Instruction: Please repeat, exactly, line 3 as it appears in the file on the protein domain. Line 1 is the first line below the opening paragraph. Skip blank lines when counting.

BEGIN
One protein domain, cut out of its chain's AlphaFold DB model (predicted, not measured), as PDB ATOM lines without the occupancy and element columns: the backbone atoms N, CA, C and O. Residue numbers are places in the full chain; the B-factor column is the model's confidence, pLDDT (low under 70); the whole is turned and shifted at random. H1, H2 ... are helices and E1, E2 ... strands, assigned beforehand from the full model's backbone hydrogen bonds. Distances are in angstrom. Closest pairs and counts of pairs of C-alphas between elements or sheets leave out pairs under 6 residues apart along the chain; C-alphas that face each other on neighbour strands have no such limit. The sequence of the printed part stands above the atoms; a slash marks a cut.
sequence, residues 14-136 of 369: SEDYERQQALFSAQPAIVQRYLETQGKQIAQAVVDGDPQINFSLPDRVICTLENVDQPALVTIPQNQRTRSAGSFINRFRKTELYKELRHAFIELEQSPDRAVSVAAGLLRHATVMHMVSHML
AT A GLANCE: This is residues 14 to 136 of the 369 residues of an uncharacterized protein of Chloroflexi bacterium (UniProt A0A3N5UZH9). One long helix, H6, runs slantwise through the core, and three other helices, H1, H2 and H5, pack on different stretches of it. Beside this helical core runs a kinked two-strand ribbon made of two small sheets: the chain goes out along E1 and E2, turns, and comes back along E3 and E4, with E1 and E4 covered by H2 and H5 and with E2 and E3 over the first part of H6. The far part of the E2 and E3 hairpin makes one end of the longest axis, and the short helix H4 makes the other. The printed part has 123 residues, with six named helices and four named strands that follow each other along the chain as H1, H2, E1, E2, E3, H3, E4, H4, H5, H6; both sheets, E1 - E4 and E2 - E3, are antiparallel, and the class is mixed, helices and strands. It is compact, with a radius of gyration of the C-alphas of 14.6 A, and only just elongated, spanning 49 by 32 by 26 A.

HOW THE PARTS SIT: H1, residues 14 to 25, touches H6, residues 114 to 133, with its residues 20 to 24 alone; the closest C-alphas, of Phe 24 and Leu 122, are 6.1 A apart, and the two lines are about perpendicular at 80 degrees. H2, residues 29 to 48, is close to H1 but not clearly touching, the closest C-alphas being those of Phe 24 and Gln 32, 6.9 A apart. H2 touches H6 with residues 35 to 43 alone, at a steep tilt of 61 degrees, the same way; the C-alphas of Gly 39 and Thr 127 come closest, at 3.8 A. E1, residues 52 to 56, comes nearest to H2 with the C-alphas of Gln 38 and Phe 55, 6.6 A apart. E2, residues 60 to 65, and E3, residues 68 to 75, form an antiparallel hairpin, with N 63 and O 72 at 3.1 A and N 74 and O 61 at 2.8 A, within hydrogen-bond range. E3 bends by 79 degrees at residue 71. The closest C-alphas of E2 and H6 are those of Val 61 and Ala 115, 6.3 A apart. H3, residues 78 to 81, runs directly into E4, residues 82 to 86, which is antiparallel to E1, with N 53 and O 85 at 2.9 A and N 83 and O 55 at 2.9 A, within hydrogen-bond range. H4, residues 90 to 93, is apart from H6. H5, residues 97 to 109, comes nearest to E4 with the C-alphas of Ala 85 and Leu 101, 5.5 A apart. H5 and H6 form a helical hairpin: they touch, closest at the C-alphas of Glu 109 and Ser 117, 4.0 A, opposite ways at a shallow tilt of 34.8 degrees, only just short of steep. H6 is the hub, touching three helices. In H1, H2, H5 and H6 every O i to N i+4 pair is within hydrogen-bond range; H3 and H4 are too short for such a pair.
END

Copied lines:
HOW THE PARTS SIT: H1, residues 14 to 25, touches H6, residues 114 to 133, with its residues 20 to 24 alone; the closest C-alphas, of Phe 24 and Leu 122, are 6.1 A apart, and the two lines are about perpendicular at 80 degrees. H2, residues 29 to 48, is close to H1 but not clearly touching, the closest C-alphas being those of Phe 24 and Gln 32, 6.9 A apart. H2 touches H6 with residues 35 to 43 alone, at a steep tilt of 61 degrees, the same way; the C-alphas of Gly 39 and Thr 127 come closest, at 3.8 A. E1, residues 52 to 56, comes nearest to H2 with the C-alphas of Gln 38 and Phe 55, 6.6 A apart. E2, residues 60 to 65, and E3, residues 68 to 75, form an antiparallel hairpin, with N 63 and O 72 at 3.1 A and N 74 and O 61 at 2.8 A, within hydrogen-bond range. E3 bends by 79 degrees at residue 71. The closest C-alphas of E2 and H6 are those of Val 61 and Ala 115, 6.3 A apart. H3, residues 78 to 81, runs directly into E4, residues 82 to 86, which is antiparallel to E1, with N 53 and O 85 at 2.9 A and N 83 and O 55 at 2.9 A, within hydrogen-bond range. H4, residues 90 to 93, is apart from H6. H5, residues 97 to 109, comes nearest to E4 with the C-alphas of Ala 85 and Leu 101, 5.5 A apart. H5 and H6 form a helical hairpin: they touch, closest at the C-alphas of Glu 109 and Ser 117, 4.0 A, opposite ways at a shallow tilt of 34.8 degrees, only just short of steep. H6 is the hub, touching three helices. In H1, H2, H5 and H6 every O i to N i+4 pair is within hydrogen-bond range; H3 and H4 are too short for such a pair.